For most of its existence the South Asian Telecom Regulators’ Council (SATRC) has been a talk shop, not particularly noted as being on the leading edge of anything.
Therefore I was very pleased to see that it is being cited as the pioneer in implementing the APT’s 700 MHz band plan that will provide enough low-frequency spectrum for quick rollout of wireless broadband, an absolute necessity for a region that has very little wires connecting homes (and still not able to justify the costs of FTTH given what people are willing to pay for broadband). The only down note is about Sri Lanka (which prides itself as the first to introduce new technology in the region) keeping out of the South Asian consensus along with Iran. This is perhaps because the government handed out the 700 band frequencies to a large number of private TV broadcasters for nothing (for Treasury) over the past few years and is thus constrained.
According to the Ericsson Mobility Report (November 2012), LTE networks are expected to cover 60% of the population in Asia Pacific by 2017, up from an estimated 1.5% in 2011. However, this coverage forecast and the connection growth forecasts discussed above are based on the assumption that coverage bands will be assigned to mobile operators to foster 4G LTE adoption in Asia.
A first step towards achieving this goal has been recently taken by the representatives of the South Asian Telecom Regulatory Council (SATRC) who announced on May 16th the joint adoption of the APT 700 MHz frequency band plan.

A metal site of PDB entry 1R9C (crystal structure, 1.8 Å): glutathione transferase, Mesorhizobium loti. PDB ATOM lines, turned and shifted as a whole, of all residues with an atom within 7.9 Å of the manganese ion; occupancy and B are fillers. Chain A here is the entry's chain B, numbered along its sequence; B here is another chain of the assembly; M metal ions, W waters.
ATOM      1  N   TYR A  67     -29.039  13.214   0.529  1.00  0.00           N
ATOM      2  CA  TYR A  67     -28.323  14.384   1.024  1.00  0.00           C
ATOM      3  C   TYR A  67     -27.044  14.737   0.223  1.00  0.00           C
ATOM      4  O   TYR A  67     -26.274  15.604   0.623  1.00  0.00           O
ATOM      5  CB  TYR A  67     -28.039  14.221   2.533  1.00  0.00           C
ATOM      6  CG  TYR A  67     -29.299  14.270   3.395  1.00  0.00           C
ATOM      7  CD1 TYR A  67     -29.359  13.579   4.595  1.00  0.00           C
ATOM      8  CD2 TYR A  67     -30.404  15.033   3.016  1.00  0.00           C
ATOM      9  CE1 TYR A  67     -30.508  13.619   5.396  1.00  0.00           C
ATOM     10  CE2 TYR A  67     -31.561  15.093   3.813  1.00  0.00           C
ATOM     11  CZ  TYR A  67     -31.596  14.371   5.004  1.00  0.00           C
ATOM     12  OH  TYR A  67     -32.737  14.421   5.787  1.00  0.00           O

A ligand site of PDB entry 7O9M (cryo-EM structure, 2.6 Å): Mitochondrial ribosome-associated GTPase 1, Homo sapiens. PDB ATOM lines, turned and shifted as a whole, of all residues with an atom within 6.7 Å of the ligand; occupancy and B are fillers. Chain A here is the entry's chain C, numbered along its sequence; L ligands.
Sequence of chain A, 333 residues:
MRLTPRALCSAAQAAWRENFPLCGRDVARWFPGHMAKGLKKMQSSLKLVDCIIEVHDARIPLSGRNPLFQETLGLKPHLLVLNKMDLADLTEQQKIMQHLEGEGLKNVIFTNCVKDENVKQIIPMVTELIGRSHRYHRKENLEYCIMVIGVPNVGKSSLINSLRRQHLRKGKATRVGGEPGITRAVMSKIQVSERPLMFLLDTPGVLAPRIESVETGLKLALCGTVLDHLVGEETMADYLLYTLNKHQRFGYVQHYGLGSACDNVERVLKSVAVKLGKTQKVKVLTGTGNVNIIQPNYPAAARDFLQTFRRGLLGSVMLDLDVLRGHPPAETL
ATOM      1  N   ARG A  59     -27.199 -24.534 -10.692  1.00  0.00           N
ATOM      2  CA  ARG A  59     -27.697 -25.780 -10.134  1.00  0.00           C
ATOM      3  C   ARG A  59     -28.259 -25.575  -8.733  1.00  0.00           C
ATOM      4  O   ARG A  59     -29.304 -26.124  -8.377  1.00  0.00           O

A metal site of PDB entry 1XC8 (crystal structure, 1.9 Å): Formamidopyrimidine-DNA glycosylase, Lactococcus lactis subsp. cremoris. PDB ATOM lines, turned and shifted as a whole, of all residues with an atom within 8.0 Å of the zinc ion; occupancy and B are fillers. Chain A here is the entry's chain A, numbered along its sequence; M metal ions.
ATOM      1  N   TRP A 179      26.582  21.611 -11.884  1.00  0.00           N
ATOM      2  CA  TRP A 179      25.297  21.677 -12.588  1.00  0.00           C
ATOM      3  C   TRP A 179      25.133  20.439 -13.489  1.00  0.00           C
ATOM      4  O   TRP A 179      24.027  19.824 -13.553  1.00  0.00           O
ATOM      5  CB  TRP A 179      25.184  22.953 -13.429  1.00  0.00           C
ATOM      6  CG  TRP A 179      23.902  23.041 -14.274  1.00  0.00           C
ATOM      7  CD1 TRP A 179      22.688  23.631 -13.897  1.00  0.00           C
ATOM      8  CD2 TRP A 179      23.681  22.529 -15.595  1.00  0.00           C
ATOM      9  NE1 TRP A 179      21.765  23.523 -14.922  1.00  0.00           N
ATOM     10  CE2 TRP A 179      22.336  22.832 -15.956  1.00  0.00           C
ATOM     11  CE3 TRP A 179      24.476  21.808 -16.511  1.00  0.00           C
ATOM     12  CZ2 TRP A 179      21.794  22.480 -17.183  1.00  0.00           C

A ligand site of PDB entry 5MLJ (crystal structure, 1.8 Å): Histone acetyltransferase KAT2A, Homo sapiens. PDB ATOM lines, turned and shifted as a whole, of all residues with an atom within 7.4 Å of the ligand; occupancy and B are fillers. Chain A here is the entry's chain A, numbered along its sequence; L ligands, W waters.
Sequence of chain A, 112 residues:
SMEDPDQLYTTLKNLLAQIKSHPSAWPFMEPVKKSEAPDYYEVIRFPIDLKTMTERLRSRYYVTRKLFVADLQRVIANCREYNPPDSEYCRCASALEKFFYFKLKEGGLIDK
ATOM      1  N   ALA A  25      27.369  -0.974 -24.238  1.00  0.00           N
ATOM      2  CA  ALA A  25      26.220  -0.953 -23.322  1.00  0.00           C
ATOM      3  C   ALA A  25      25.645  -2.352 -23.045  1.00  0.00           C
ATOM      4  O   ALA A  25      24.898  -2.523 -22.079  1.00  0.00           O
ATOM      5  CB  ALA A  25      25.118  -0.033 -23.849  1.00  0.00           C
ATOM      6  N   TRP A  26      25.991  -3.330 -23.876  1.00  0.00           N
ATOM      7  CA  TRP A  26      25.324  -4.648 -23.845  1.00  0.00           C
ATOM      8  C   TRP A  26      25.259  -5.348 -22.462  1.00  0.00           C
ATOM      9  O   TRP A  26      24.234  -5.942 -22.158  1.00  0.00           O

SATRC members include regulatory bodies from Afghanistan, Bangladesh, Bhutan, India, Iran, Maldives, Nepal, Pakistan and Sri Lanka – representing close to 2 billion people and just over 1 billion mobile connections as of Q2 2013 estimates.
During their 14th council meeting (SATRC-14), representatives of the nine member countries (with the exception of Iran and Sri Lanka) announced their commitment “to working as equal partners in order to fulfill the tremendous potential of the APT700 MHz Band Plan and to accelerate transition from analog to digital broadcast TV services in 700 MHz band (where applicable) which will free up this spectrum for its highest value use, which is mobile broadband”. The announcement also made clear that members will ensure “interference free cross-border spectrum usage” while stressing “the importance of actions at the national level to provide a roadmap with clear timelines for 700 MHz spectrum availability so that interested stakeholders have the certainty needed to plan networks and investments, and practical co-operation based on their shared interests”.